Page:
I cannot reason out your rhythms, your ebb and flow. And all I can conclude is that you simply do not know.

Do you know?

Are you at all aware?

I’ve seen you sometimes, so lost in the shifting dune landscapes of your mind, the quick channel changing as one thought emerges, only to flee as the next thought intrudes, with no way for you to hit the pause button.

The choices you make at the times you make them formed from a lifetime that had only the decayed bones of a structure.

And you needed structure. Badly.

The choices you make and the way you make them still, I cannot understand.

There are walls to you.

Surrounding you, around you, within you and without you, all about you.

Artfully constructed with a Do Not Approach sign on the front, and a Why Won’t You Come In? question graffiti tagged on the back. Arranged in such a way, with locks and tumblers and cogs that shift and shape, some formed from pure animal instinct, out of reflex, some that you have crafted due to bitter experience. More signs that sound proudly, “I am not my illness,” while others read, “You cannot touch that, I have an illness.”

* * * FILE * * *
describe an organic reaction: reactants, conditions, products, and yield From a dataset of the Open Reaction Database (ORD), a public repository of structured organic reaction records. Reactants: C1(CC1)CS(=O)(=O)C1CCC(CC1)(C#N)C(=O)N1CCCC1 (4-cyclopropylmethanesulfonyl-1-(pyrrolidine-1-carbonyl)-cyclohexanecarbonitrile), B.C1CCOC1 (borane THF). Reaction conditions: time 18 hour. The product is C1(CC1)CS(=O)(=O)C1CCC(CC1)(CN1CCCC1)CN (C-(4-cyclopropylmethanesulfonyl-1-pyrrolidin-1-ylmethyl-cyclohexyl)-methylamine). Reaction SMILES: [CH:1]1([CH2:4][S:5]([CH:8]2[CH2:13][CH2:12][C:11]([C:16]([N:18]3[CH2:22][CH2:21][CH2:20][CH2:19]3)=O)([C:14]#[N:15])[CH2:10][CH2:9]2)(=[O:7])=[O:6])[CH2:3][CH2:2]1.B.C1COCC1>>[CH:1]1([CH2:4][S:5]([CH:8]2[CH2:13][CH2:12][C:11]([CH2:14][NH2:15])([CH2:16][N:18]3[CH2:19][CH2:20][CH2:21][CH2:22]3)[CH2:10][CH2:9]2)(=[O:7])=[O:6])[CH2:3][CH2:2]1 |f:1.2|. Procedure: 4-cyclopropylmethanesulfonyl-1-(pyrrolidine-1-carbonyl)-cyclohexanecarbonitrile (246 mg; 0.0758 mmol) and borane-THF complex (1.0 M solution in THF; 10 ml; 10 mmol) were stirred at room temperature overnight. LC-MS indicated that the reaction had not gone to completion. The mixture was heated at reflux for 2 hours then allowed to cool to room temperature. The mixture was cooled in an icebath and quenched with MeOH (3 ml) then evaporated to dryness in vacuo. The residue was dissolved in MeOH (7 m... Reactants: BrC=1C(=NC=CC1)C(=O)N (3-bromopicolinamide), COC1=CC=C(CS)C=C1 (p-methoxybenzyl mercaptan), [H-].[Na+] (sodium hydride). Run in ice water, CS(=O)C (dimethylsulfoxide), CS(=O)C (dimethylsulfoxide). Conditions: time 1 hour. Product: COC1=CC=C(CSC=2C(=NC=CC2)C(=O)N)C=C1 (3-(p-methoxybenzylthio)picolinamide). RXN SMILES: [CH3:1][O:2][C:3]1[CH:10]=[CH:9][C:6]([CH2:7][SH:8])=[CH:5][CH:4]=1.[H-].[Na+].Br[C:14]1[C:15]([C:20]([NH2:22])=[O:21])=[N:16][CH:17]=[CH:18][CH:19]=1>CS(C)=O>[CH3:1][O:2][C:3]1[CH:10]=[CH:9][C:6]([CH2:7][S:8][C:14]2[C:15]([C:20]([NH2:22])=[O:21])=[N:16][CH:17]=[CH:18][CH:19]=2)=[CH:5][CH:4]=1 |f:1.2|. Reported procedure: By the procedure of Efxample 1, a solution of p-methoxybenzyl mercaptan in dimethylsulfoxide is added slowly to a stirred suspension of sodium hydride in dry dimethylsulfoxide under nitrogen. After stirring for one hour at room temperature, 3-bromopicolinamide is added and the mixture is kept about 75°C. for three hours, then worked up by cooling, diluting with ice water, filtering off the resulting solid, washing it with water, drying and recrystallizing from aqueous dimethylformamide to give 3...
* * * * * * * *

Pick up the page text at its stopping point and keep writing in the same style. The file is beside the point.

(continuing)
You have built a puzzle that cannot be solved, a labyrinth with no clear center or exit.

Such skillfully constructed traps of logic and sympathy and pure animal reaction. I often think you do not know, you’re not aware.

I have a mind made for studying.

Did you know that?

I didn’t either.

Not till you.

Not till after.

And two years after our world ended, two years I’ve been medicated, two years I’ve been clear.

I have studied your walls, as they shift and seal, grow and change, and I know I cannot get past them.

Some days I forget this.

On those days I am hopeful, because I see the Promise of You as you should have been, as you could be – functional and happy. And it makes me hopeful that we might still have a chance, a chance at being a couple, at forming a family again, a chance that there might be a happy ending for us.

Other days I remember.

Those days, I see the Other You. The you without rules who exists in a timeless world.

“Have you taken your meds?” I ask, and you just shrug lightly and smile like you simply forgot to add softener to the wash. And “no” is all you respond.

Your shrugs destroy me.

Maybe that is why I cannot move those days.

Maybe that’s why I cannot get out of bed.

Maybe that’s why I have disappeared.

Because now I know.

After all this time, after all this hoping, after all the attempts, all the fights to try and fit – I know. There is no life for us.

There will never be a life for us.